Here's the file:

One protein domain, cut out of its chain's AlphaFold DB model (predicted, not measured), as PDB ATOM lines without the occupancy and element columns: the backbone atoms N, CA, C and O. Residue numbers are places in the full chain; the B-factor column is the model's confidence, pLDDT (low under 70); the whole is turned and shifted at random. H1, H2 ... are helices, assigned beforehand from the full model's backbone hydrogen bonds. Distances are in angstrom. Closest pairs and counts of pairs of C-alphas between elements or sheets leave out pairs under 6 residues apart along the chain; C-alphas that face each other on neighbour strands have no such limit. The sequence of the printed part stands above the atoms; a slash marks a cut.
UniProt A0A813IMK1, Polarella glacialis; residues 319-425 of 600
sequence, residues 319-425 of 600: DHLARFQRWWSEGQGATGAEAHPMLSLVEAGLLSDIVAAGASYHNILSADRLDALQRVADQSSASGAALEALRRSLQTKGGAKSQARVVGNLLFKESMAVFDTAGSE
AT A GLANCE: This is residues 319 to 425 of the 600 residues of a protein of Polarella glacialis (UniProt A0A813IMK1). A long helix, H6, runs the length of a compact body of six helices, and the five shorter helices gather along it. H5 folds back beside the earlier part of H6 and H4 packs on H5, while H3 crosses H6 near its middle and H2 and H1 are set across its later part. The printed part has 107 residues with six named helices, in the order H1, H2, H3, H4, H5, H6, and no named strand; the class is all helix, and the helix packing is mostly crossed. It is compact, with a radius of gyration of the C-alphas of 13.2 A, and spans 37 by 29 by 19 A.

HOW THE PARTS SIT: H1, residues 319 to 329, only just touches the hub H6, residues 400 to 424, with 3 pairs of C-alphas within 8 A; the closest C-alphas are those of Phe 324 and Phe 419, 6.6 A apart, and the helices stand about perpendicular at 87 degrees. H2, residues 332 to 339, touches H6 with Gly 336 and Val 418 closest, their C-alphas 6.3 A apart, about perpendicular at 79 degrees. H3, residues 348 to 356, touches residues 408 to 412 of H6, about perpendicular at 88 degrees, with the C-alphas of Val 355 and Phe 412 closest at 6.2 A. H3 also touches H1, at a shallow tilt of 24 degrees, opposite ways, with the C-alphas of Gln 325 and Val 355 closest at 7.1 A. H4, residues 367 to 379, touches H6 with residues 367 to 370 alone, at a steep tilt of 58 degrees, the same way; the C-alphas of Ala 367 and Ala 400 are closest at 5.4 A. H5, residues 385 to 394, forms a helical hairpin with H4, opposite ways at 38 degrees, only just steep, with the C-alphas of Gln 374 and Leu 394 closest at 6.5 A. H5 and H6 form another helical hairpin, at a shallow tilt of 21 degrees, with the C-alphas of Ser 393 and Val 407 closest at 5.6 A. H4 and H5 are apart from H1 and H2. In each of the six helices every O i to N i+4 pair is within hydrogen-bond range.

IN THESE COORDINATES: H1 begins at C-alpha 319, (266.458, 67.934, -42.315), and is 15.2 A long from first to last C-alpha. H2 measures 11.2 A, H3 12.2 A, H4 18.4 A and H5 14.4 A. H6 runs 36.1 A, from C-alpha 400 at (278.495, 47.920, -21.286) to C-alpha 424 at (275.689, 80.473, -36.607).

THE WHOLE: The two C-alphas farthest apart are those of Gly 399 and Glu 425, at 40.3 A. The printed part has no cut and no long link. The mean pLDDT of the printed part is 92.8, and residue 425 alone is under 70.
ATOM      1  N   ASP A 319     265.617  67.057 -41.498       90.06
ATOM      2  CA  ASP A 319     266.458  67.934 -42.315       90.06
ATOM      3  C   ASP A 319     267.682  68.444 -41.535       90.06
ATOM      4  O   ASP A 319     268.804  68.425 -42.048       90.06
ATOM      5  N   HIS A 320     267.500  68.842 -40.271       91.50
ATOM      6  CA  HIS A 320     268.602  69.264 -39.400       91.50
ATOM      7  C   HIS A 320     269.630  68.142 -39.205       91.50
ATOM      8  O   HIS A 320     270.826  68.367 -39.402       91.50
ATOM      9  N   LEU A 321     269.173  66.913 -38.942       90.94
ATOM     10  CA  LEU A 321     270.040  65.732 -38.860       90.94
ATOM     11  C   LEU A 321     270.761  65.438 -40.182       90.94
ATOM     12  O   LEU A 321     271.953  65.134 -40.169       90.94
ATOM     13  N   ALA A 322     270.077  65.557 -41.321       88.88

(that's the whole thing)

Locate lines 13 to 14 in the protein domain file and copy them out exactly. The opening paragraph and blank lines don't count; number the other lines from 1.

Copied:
ATOM      7  C   HIS A 320     269.630  68.142 -39.205       91.50
ATOM      8  O   HIS A 320     270.826  68.367 -39.402       91.50